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11th South China Sea International Conference wraps up

Complying with the 1982 UN Convention on the Law of the Sea (UNCLOS) and promoting the ASEAN’s central role are a policy choice of Vietnam in settling disputes in the South China Sea (called the East Sea in Vietnam), said a local official.

In his closing speech at the 11th South China Sea International Conference in Hanoi on November 7, President of the Diplomatic Academy of Vietnam (DAV) Nguyen Vu Tung said the 1982 UNCLOS remains an important foundation for solutions to the South China Sea issues.

During the two-day conference, domestic and foreign delegates discussed a range of matters related to the South China Sea such as the 1982 UNCLOS, the Declaration on the Conduct of Parties in the South China Sea (DOC), the underway planned Code of Conduct in the South China Sea (COC) and other bilateral and multilateral agreements and treaties, Tung said.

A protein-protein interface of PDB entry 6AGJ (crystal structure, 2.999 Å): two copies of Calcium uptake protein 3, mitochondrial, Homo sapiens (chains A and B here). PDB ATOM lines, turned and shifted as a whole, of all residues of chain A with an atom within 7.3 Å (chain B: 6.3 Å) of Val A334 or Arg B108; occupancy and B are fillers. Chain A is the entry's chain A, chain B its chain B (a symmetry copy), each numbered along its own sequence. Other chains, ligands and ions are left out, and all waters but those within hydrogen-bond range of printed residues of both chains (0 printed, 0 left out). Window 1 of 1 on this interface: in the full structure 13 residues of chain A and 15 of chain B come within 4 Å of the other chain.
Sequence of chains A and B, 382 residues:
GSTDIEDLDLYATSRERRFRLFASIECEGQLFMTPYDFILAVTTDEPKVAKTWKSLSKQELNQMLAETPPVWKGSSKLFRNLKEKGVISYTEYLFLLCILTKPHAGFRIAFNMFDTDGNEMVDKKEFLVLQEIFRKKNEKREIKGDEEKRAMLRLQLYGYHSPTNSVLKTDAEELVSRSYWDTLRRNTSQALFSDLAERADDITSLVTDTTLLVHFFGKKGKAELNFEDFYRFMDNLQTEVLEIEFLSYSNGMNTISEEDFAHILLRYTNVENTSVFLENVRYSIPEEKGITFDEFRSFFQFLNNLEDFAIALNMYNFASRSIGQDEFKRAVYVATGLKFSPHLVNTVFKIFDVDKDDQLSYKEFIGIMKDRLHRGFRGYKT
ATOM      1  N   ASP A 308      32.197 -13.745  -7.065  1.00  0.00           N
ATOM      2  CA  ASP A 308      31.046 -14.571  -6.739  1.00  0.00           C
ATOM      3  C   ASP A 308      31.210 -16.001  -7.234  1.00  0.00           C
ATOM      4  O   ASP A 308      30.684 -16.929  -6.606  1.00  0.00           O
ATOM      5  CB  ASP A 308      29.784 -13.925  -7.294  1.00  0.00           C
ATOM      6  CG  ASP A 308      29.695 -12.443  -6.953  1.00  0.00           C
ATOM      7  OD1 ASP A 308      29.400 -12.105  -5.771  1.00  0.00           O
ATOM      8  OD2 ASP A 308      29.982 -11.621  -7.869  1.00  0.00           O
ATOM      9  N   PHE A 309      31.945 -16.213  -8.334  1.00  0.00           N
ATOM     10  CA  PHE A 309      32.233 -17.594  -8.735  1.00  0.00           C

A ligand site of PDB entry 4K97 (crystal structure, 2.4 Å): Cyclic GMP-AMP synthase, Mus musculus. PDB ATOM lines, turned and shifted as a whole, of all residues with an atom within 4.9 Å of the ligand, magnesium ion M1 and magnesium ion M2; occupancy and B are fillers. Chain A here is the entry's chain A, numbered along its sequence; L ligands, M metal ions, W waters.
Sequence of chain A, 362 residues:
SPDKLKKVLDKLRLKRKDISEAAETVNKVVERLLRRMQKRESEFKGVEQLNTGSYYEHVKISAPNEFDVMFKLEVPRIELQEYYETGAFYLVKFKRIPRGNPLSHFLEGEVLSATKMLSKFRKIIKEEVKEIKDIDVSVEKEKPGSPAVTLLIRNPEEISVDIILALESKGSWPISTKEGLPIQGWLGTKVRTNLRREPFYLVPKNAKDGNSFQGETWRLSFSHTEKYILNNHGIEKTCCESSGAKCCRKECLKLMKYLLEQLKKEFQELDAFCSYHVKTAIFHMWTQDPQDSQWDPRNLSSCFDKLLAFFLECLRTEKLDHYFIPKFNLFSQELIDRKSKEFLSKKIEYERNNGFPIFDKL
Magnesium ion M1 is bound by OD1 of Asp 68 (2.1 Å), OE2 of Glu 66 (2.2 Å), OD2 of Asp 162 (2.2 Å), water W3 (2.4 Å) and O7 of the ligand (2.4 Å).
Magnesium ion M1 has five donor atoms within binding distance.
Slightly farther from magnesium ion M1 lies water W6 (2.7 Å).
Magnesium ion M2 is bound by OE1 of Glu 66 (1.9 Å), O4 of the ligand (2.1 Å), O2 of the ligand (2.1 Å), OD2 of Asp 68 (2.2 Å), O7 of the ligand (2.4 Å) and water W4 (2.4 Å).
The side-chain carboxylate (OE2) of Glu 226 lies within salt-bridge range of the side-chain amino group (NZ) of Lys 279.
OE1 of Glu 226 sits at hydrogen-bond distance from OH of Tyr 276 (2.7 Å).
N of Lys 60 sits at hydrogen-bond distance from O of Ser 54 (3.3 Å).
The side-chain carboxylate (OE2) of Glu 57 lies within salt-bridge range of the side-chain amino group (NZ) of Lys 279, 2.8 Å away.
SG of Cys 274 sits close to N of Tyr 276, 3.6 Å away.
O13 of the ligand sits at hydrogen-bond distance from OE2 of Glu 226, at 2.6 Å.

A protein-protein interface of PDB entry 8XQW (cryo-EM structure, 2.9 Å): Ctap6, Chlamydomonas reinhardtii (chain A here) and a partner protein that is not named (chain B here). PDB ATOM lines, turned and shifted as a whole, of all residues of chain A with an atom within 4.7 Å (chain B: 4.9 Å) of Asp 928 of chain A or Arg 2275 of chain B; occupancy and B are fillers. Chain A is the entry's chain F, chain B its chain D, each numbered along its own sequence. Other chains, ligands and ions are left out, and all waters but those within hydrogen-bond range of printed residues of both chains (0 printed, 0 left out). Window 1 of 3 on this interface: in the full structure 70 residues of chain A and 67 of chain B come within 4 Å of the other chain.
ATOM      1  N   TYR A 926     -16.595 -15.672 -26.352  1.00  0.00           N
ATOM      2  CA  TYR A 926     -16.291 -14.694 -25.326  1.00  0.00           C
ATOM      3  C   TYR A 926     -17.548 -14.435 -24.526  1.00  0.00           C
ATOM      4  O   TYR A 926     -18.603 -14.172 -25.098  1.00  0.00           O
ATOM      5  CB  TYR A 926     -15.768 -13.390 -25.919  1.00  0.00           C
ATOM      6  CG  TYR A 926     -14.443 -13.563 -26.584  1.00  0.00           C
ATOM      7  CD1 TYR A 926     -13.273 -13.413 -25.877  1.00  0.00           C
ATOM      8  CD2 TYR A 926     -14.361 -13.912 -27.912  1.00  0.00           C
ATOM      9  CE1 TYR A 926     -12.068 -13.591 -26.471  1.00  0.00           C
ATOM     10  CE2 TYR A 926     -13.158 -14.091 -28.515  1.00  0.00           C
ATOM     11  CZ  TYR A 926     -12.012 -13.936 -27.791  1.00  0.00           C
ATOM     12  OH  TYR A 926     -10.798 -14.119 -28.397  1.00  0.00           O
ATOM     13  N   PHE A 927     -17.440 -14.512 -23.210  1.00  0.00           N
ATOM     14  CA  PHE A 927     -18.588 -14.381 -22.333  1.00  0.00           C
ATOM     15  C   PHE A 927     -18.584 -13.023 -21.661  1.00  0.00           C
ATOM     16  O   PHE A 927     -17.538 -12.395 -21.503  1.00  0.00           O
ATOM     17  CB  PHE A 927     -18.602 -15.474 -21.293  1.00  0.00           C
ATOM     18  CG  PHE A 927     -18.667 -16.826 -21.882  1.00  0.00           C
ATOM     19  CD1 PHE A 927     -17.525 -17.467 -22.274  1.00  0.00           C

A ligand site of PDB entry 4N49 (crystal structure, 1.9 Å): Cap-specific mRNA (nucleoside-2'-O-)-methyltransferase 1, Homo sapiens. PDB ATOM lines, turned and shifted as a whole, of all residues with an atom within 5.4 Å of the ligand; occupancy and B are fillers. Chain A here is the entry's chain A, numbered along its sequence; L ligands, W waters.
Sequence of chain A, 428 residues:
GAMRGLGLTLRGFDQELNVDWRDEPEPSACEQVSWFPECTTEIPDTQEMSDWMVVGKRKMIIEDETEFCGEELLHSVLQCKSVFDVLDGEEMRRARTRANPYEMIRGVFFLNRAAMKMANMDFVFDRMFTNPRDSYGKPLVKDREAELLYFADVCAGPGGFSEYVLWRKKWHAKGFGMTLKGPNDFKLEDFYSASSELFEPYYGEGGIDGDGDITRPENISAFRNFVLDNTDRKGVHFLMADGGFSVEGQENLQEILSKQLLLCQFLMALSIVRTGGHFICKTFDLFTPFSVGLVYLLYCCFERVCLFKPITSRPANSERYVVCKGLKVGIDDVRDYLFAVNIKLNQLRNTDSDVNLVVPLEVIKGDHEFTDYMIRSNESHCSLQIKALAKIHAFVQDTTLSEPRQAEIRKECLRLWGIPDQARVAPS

According to the official, participants held that multilateralism persists although it is facing challenges, especially in issues regarding the South China Sea. Multilateralism and the world’s order would confront bigger challenges if international law, including the 1982 UNCLOS, was not respected.

Delegates spent much time debating competition among world powers in the region and behaviour and activities of major stakeholders such as the US, Japan, the Republic of Korea, India, Australia, New Zealand and the European Union, Tung said.

They also mentioned China – the biggest claimant in the South China Sea and an emerging power in the region, saying that Beijing was expected to be the biggest stakeholder in the settlement of disputes in the waters, he added.

The 11th South China Sea International Conference with the theme of “Cooperation for regional security and development” was co-hosted by the Diplomatic Academy of Vietnam, the Foundation for East Sea Studies (FESS) and the Vietnam Lawyers Association (VLA), bringing together around 50 speakers and 250 officials, scholars and diplomats of Vietnam and foreign countries.

For the past decade, since its first edition in 2009, the conference has become one of the most prominent forums which have gathered leading experts to brainstorm a wide range of issues from maritime security, international law, marine-based economic development, and marine ecology, which are deemed important to regional peace, development and environmental sustainability.